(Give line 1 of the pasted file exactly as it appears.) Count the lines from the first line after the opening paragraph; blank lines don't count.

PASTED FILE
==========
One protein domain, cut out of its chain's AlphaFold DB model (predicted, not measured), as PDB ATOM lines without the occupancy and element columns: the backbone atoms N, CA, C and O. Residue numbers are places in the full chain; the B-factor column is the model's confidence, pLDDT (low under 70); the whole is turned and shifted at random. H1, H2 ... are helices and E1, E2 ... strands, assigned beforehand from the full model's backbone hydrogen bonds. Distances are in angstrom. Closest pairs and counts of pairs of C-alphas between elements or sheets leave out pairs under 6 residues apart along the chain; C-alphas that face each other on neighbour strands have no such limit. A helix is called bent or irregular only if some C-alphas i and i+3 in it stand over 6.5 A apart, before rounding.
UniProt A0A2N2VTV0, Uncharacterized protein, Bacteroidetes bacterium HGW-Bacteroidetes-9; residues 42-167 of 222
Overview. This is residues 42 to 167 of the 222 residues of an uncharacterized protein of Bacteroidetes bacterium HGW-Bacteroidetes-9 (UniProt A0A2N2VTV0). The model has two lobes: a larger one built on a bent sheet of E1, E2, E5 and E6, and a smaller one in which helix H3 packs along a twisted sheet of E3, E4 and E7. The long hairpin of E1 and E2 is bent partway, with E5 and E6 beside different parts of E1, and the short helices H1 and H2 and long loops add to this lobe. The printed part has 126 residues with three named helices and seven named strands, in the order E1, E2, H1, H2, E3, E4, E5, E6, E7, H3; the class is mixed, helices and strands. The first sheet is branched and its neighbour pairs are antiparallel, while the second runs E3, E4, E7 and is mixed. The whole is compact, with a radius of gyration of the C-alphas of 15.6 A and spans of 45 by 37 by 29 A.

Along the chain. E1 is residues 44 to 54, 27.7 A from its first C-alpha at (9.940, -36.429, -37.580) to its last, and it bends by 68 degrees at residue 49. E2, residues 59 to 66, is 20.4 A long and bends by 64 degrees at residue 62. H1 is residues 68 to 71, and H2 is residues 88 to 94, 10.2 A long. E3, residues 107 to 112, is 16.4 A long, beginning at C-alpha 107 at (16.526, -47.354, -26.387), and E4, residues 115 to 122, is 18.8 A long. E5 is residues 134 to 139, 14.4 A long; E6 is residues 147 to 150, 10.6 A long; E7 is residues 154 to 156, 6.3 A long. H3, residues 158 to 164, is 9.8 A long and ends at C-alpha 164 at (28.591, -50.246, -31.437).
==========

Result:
UniProt A0A2N2VTV0, Uncharacterized protein, Bacteroidetes bacterium HGW-Bacteroidetes-9; residues 42-167 of 222